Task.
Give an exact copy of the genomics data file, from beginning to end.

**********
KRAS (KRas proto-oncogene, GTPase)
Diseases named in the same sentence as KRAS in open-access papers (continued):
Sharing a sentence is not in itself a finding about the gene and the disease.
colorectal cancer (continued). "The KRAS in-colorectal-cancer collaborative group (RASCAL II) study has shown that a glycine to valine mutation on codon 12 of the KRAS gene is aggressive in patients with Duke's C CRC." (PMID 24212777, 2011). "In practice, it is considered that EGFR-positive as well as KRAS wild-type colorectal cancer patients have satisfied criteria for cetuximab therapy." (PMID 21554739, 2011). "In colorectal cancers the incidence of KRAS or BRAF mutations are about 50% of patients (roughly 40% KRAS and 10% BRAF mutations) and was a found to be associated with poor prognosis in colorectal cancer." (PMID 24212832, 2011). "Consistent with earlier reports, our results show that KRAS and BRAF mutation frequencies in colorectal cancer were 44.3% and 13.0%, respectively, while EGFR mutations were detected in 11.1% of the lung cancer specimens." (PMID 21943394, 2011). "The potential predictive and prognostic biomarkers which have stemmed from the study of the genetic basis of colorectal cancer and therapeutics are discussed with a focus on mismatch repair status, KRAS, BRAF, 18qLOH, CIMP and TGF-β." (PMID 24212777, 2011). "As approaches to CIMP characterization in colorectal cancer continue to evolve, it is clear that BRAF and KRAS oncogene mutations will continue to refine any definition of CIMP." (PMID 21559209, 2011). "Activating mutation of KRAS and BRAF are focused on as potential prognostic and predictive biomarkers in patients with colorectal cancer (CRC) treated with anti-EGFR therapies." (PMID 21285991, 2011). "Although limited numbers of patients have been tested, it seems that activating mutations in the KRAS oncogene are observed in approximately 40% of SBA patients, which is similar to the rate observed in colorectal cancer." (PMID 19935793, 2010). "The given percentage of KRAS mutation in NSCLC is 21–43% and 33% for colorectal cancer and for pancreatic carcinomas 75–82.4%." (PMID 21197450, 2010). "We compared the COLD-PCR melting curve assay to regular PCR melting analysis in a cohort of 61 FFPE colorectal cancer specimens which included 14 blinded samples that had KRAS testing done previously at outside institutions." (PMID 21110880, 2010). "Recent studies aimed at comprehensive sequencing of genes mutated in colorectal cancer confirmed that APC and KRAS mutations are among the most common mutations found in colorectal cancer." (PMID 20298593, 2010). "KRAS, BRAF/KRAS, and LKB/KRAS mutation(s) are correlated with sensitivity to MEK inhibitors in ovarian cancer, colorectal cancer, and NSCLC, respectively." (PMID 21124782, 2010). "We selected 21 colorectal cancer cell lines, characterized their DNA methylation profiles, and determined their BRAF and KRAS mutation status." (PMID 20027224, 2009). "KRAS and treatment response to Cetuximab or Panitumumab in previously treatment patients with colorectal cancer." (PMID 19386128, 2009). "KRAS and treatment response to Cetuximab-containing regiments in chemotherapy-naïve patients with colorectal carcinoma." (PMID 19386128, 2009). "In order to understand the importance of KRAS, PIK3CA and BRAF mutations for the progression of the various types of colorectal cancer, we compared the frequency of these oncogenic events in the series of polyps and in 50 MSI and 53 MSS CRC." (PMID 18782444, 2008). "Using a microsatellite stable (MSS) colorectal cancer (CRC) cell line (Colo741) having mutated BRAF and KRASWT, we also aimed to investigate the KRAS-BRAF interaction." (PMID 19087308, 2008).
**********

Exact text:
KRAS (KRas proto-oncogene, GTPase)
Diseases named in the same sentence as KRAS in open-access papers (continued):
Sharing a sentence is not in itself a finding about the gene and the disease.
colorectal cancer (continued). "The KRAS in-colorectal-cancer collaborative group (RASCAL II) study has shown that a glycine to valine mutation on codon 12 of the KRAS gene is aggressive in patients with Duke's C CRC." (PMID 24212777, 2011). "In practice, it is considered that EGFR-positive as well as KRAS wild-type colorectal cancer patients have satisfied criteria for cetuximab therapy." (PMID 21554739, 2011). "In colorectal cancers the incidence of KRAS or BRAF mutations are about 50% of patients (roughly 40% KRAS and 10% BRAF mutations) and was a found to be associated with poor prognosis in colorectal cancer." (PMID 24212832, 2011). "Consistent with earlier reports, our results show that KRAS and BRAF mutation frequencies in colorectal cancer were 44.3% and 13.0%, respectively, while EGFR mutations were detected in 11.1% of the lung cancer specimens." (PMID 21943394, 2011). "The potential predictive and prognostic biomarkers which have stemmed from the study of the genetic basis of colorectal cancer and therapeutics are discussed with a focus on mismatch repair status, KRAS, BRAF, 18qLOH, CIMP and TGF-β." (PMID 24212777, 2011). "As approaches to CIMP characterization in colorectal cancer continue to evolve, it is clear that BRAF and KRAS oncogene mutations will continue to refine any definition of CIMP." (PMID 21559209, 2011). "Activating mutation of KRAS and BRAF are focused on as potential prognostic and predictive biomarkers in patients with colorectal cancer (CRC) treated with anti-EGFR therapies." (PMID 21285991, 2011). "Although limited numbers of patients have been tested, it seems that activating mutations in the KRAS oncogene are observed in approximately 40% of SBA patients, which is similar to the rate observed in colorectal cancer." (PMID 19935793, 2010). "The given percentage of KRAS mutation in NSCLC is 21–43% and 33% for colorectal cancer and for pancreatic carcinomas 75–82.4%." (PMID 21197450, 2010). "We compared the COLD-PCR melting curve assay to regular PCR melting analysis in a cohort of 61 FFPE colorectal cancer specimens which included 14 blinded samples that had KRAS testing done previously at outside institutions." (PMID 21110880, 2010). "Recent studies aimed at comprehensive sequencing of genes mutated in colorectal cancer confirmed that APC and KRAS mutations are among the most common mutations found in colorectal cancer." (PMID 20298593, 2010). "KRAS, BRAF/KRAS, and LKB/KRAS mutation(s) are correlated with sensitivity to MEK inhibitors in ovarian cancer, colorectal cancer, and NSCLC, respectively." (PMID 21124782, 2010). "We selected 21 colorectal cancer cell lines, characterized their DNA methylation profiles, and determined their BRAF and KRAS mutation status." (PMID 20027224, 2009). "KRAS and treatment response to Cetuximab or Panitumumab in previously treatment patients with colorectal cancer." (PMID 19386128, 2009). "KRAS and treatment response to Cetuximab-containing regiments in chemotherapy-naïve patients with colorectal carcinoma." (PMID 19386128, 2009). "In order to understand the importance of KRAS, PIK3CA and BRAF mutations for the progression of the various types of colorectal cancer, we compared the frequency of these oncogenic events in the series of polyps and in 50 MSI and 53 MSS CRC." (PMID 18782444, 2008). "Using a microsatellite stable (MSS) colorectal cancer (CRC) cell line (Colo741) having mutated BRAF and KRASWT, we also aimed to investigate the KRAS-BRAF interaction." (PMID 19087308, 2008).